Through all the times we moved and all of my early agonies, my dad was away, being "in the army" and stationed in strange-sounding places. Though the Second World War was long over, it was still alive and well in my family, and all word of it came through my mother's eyes. She told us about being at home in Leipzig with her stern parents and many sisters and of hearing the bombs dropping on their town. She told us repeatedly of escaping East Germany after the war, of being shot at, of bribing the Russian guards with bottles of cognac, of running for her life. She was a German war bride. To her, evidently, meeting my dad was not so much of a love story as a tale of redemption. She got to come to America.

The story of my mother's war explained a lot of things. I got the feeling the way our lives played out was just a byproduct of her acting the parts of housewife and mother and citizen, of doing all the right things to avoid being snatched away in the middle of the night by the Gestapo. It seemed normal from the outside but, to me, inside and looking out, my childhood seemed to exist in a vacuum. There was no context to it at all. I was playing a part too and felt that I wasn't quite as good at my role as I should have been. No one ever complained or told me to be a better little daughter and sister, but their dissatisfaction with me was there just the same.

My mother would say "This is good enough" as an answer to any complaint I might have about my cheap and raggedy school clothes, the food I took for my lunch, or my poor general potential in life. "This is good enough" meant you were lucky you didn't live behind the Iron Curtain. "This is good enough" meant you were foolish and misguided to ask for or expect more of anything. Whether this had to do with a limited family budget or just a cheap, miserly world view, I didn't know. The results were the same. I longed for something I didn't have and I couldn't put a name on what it was.

I remember one time a representative from the Girl Scouts came to my school to recruit. It sounded like the coolest thing ever so I took my sign-up form home with mounting excitement. My mom said when she was a kid, she wanted to join Hitler Youth and her dad had punished her severely. I guess that meant not being in the Girl Scouts was good enough for me.

My mother's war also meant that she spoke with a pronounced accent people found charming. As I grew older it occurred to me that when people spoke Spanish, for example, or any Asian language, they were told impatiently to "speak English" while my mother continued to charm. Apparently, some accents were better to have than others. In sixty-some years, hers never lessened, never changed. She would come to use it as a reason she didn't understand or remember anything she didn't want to understand or remember. Klaus was born in Germany and spoke German at home as a little kid. By the time I was born, we were in the States. I was given an American name after some B-movie Hollywood starlet and was expected to learn and speak English. This was a tall order for a kid who spent ninety-nine percent of her time with her foreign-speaking mother and brother. English turned out to be one of my favorite subjects once I started school, not because of any accolades I achieved by mastering it against long odds but because I loved the way it sounded. I loved the way it looked on the page. I loved the rules that ordered its usage. Everything about speaking and writing English excited me in a way that little else did when I was small and playing the part of the second child.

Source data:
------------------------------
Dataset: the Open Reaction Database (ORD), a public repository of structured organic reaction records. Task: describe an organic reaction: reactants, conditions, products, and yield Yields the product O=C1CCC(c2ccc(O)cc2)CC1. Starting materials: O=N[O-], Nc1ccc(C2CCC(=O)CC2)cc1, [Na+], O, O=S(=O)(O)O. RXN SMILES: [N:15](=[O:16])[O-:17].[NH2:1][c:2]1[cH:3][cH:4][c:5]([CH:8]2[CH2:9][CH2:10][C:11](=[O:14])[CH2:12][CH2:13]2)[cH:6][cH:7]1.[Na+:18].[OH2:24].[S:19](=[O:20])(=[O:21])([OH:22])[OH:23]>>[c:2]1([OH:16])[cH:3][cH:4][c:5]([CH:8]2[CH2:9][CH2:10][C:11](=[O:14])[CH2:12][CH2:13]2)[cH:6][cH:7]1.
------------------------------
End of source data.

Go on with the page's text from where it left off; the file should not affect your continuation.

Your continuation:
I don't ever recall my parents talking with my teachers or involving themselves in the business of my childhood. My dad was simply away most of the time and my mom just didn't understand a lot of what was happening. I didn't understand much either but it wasn't a language barrier in my case. It was that odd lack of context that I existed in. No one ever told me what was expected or who I was supposed to be. I was just a little creature made up entirely of emotional reactions. When someone looked at me or spoke to me, I usually just cried. When I look back now, I think of myself as being like one of those feral children raised by wolves. I had just awakened in a strange, new environment and everything terrified me. There should have been someone there to tell me everything was going to be okay.


Years passed, as they inexorably do, and I grew up, very much the product of a lifetime of unintentional neglect. Assumptions were corrected, lessons were learned and I came to adulthood in a strange state of wonder. Oh, so this is what it all means. I blundered through each compartmentalized aspect of my life—career, marriage, motherhood. By the time I'd reach the cusp of my golden years, I knew not to cry in public if I could help it. I knew that role-playing was not always the answer to fitting in. And I knew that authenticity counted a hell of a lot sometimes.


Title image "Backwood Travels" Copyright © The Summerset Review 2020.